A structural study of the Hukou and Hsinchu areas Northwestern Taiwan
Bally, Albert W.
Master of Arts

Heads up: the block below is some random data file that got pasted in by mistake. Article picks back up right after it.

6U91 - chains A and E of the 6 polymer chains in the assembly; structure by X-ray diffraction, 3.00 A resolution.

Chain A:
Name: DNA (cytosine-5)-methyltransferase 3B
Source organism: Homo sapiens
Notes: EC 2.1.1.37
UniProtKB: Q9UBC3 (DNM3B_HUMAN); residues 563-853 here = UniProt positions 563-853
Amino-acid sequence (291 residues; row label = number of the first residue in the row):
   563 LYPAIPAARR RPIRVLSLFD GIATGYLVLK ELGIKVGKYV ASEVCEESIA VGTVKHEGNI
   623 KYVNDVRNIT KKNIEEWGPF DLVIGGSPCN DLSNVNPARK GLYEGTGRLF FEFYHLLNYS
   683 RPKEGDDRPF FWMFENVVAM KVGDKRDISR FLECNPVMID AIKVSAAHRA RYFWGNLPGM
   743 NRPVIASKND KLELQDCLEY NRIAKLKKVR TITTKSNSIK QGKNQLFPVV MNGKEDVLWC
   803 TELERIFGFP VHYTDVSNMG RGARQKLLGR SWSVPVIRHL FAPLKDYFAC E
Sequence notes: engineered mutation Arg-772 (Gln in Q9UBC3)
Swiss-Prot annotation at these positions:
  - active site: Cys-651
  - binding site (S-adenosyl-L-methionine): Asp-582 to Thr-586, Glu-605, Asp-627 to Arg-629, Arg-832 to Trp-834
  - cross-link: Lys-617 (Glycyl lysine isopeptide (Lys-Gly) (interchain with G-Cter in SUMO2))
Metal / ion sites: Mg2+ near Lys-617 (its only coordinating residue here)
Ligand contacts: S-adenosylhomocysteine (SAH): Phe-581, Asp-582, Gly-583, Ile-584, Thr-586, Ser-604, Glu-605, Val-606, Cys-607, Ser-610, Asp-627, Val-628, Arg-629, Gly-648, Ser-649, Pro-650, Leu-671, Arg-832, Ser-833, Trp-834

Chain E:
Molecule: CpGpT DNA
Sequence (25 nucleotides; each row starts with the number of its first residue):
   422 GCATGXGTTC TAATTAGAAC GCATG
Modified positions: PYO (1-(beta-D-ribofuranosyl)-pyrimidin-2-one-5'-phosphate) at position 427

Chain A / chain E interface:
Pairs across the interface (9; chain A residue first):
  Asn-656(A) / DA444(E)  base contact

Northwestern Taiwan, which includes the Kuanyin, Hukou and Hsinchu areas, was initially a part of the continental shelf of the mainland China coast. The Neogene sediments were deposited m gently east-dipping basement in a stable shelf type environment. The sedimentary sequence shows a regional tilt as well as a thickening of strata towards the southeast, the location of the former ocean. The structures which make up the Hukou and Hsinchu areas are located in the frontal edge of the western foothills range. The structure is dominated by simple-step thrust faults. Frequently, the upthrown blocks of the faults are folded and form the typical asymmetrical folds with steeper north/northwest limbs (e.g. the Hukou and Chingtsaohu Anticlines). A possible solution to the structure of western Taiwan is a progressive change from a simple-step thrust fault in the north to more imbricated faults in the foothills to the southeast. This is similiar to the type of imbrication found in the Canadian Rocky Mountain. Based on the assumption of the oblique plate convergence in the Taiwan area, a model with more westerly substructural involvement of pre-Miocene rocks provides a more conservative estimate of the possible amount of the plate shortening in Taiwan than do previously published studies based on the fault-bend folding model.